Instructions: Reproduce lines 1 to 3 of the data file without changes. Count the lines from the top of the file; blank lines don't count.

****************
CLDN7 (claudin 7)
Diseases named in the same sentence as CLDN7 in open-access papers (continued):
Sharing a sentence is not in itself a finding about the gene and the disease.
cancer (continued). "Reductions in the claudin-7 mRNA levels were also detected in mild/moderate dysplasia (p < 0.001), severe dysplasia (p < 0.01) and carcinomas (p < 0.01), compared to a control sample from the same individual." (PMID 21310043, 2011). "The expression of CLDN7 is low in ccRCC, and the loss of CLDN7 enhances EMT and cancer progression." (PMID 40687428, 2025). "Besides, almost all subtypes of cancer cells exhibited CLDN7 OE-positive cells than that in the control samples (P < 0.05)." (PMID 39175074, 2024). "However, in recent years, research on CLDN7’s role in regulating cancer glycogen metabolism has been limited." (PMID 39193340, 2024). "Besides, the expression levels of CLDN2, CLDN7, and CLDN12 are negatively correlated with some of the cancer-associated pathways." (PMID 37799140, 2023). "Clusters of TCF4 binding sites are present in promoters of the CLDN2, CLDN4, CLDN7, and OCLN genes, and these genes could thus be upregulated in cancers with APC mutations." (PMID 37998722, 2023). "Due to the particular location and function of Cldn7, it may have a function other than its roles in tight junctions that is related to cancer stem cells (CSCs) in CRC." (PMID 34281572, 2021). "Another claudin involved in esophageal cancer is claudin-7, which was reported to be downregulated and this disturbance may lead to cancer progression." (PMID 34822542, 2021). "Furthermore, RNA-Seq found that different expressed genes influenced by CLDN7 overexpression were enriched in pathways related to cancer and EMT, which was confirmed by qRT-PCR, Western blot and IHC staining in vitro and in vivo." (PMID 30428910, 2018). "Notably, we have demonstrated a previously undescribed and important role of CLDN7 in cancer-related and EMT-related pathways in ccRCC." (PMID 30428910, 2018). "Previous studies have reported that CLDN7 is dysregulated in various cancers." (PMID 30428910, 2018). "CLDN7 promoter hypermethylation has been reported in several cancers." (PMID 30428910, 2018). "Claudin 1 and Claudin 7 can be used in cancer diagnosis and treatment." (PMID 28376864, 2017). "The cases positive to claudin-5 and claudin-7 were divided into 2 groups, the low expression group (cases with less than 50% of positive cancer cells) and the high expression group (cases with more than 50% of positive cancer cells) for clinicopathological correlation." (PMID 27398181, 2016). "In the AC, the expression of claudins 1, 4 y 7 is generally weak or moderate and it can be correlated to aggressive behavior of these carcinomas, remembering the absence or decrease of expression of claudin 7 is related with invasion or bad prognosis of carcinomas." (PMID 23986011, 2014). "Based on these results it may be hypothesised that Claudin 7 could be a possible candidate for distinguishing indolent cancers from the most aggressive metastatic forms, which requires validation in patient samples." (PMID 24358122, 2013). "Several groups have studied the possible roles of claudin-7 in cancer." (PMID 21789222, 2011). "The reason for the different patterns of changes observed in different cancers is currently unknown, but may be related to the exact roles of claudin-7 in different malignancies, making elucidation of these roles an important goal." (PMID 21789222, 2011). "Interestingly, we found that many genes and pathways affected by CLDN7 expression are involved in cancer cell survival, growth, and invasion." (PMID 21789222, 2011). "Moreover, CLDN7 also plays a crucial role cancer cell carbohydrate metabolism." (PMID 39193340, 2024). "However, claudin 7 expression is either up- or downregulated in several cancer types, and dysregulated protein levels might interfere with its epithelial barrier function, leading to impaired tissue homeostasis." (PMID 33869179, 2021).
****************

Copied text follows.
CLDN7 (claudin 7)
Diseases named in the same sentence as CLDN7 in open-access papers (continued):
Sharing a sentence is not in itself a finding about the gene and the disease.